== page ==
With that issue in mind, this is still an enjoyable book anyone will love. I will certainly be spending more time with Aaron and his family and friends.
Aaron Tucker is a happily married freelance reporter with something of a reputation for solving murders. The object of Aaron's teenage unrequited lust -- still a dish after 25 years -- asks him to investigate the murder of her husband. Known to Aaron and his buddies as Crazy Legs, the victim was a philandering and much-despised Washington lobbyist.
Snapdragon, a magazine that's "tired of being thought of as Rolling Stone's slow-witted cousin" offers to pay Aaron ten grand for a story on the murder. It's too good to pass up, even though he doesn't have a clue. He's watching the funeral on TV like everyone else.
Meantime, his daughter wants a pet lizard, someone is stalking his gorgeous wife, he's getting ominous phone calls, and the principal at Buzbee School wants him to find out who threw stink bombs into the girls' locker room, the boys' bathroom, and the gym.
Here's Cohen's description of the gym teacher: "Hester, the prototype for all gym teachers, was roughly 400 years old, and could still put me through a cinder block wall if the spirit moved her. She stood about six-foot-three, had triceps Arnold Schwarzenegger would find intimidating, and spoke in a voice high enough to qualify as a dog whistle."
The gym teacher I remember was short, wiry, and limber enough to be folded into a duffel bag, but Hester sounds familiar. That's the thing about the characters who make this story so funny -- either you know someone just like them, or you think you do.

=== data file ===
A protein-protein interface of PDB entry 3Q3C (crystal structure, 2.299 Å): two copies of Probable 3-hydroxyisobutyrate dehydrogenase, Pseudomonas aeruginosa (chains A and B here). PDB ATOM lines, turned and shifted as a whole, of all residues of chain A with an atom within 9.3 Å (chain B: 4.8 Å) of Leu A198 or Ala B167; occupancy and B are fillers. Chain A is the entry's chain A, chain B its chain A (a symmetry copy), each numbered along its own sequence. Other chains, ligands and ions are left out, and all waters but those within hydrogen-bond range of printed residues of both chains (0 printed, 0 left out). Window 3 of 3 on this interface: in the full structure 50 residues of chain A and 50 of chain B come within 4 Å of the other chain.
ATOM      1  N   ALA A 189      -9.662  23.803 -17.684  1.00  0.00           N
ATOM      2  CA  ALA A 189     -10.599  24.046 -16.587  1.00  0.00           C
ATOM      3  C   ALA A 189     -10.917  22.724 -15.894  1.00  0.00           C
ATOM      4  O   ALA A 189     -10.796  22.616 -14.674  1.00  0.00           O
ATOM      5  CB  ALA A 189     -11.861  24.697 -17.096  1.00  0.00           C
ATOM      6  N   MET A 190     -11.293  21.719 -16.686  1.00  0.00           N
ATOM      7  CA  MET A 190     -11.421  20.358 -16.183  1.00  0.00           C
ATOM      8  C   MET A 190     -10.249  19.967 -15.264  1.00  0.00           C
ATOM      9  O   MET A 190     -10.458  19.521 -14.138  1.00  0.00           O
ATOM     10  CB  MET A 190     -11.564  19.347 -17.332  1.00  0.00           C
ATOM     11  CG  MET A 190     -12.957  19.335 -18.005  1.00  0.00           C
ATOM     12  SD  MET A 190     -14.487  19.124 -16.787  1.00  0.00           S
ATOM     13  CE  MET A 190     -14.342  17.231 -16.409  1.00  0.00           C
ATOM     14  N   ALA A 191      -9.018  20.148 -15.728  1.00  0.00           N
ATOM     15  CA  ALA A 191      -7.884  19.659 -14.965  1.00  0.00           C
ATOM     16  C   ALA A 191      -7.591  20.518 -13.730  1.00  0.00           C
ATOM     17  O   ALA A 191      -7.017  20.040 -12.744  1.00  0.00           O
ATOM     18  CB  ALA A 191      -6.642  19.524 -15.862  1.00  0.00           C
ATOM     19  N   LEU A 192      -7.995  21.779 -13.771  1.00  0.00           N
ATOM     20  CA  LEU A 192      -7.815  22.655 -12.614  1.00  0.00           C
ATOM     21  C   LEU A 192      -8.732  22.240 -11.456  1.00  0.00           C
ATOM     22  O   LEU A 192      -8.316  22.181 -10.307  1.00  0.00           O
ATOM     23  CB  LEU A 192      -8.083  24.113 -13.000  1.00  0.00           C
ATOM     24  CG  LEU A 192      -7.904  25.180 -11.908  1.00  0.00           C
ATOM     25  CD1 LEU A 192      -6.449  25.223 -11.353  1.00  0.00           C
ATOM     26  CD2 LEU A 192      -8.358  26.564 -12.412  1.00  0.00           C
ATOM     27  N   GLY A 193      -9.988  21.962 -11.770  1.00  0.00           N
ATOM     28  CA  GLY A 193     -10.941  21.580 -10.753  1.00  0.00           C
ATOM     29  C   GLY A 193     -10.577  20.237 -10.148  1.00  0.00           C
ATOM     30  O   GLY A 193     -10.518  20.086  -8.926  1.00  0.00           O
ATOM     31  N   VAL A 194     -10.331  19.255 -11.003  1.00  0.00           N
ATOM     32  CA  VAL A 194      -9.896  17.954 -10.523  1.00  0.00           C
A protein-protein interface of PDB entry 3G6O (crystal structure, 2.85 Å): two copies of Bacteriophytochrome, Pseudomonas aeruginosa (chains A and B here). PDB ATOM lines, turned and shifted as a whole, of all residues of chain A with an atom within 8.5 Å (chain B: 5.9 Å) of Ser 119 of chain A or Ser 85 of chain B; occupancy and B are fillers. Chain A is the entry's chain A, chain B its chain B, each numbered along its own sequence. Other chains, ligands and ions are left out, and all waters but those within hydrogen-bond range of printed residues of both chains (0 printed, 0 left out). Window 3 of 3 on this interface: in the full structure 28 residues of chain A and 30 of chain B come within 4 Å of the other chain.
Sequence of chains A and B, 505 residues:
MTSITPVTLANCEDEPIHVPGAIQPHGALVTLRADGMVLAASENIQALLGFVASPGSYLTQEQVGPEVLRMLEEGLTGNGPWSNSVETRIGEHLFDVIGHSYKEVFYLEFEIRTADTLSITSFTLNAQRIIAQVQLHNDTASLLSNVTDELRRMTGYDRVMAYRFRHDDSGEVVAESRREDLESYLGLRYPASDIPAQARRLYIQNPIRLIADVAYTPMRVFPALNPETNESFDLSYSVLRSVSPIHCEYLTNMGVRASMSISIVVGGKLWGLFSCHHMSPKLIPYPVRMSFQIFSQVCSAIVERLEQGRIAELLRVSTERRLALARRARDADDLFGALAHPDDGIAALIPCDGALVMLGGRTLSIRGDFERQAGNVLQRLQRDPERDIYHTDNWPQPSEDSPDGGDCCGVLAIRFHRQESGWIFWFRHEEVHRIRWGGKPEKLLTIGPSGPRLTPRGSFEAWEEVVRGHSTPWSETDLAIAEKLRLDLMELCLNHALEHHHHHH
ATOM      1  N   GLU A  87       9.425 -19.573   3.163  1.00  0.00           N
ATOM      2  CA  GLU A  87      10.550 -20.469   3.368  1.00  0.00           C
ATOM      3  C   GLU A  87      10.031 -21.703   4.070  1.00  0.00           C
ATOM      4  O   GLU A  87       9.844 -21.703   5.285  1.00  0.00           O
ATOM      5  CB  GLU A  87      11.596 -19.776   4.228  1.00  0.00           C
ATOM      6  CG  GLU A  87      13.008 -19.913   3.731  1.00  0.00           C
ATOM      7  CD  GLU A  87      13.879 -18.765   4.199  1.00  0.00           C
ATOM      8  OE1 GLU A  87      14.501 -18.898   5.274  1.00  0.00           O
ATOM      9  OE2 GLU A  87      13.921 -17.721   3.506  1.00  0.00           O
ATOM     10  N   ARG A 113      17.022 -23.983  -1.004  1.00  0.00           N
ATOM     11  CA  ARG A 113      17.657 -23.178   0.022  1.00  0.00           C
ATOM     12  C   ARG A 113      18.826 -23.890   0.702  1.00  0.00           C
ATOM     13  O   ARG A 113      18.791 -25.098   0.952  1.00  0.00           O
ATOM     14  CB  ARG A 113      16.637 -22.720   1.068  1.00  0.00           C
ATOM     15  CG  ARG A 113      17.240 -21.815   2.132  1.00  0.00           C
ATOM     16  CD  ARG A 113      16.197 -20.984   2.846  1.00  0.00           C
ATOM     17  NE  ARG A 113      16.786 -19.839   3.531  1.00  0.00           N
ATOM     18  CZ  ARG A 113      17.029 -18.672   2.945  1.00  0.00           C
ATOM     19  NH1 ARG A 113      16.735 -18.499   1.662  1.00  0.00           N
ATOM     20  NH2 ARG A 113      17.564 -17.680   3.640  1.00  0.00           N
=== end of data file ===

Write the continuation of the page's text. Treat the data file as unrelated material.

I thought I had the murder mystery figured out. When Cohen sprung his surprise, I said, "Aw, gee," put the book down, and started laughing again. Then I got my can of deluxe mixed nuts out of the cupboard and finished reading the last few pages. Highly recommended!
-- Pat Browning, author of Full Circle, a Penny Mackenzie mystery.
Stephanie is as sexy as ever as she swivels her hips and puts on her Marilyn Monroe Academy Award smile. She says to Aaron that she heard he solves mysteries so would he look into the murder of her powerful DC lobbyist husband as the police believe she killed him over his extramarital affairs. Feeling like a time traveler back to his teen years when the school's sex siren gave him a hickey that was his only claim to fame and knowing that he is a writer Aaron fumblingly agrees. Soon he finds he is under assault to butt out or face the consequences, but he refuses and even expands his inquiries when side threats target his wife and a friend.
The sequel to the amusing FOR WHOM THE MINIVAN ROLLS, A FAREWELL TO ARMS, is as humorous as the first tale as the story line never takes itself seriously. The fine investigation is filled with twists and a few sidebar inquiries though all that jocularity takes away from the main mystery. Aaron remains a delight and the regulars add depth to his personality, but in this story sexy Stephanie provides the added oomph for a fun time for fans of jocular amateur sleuth tales.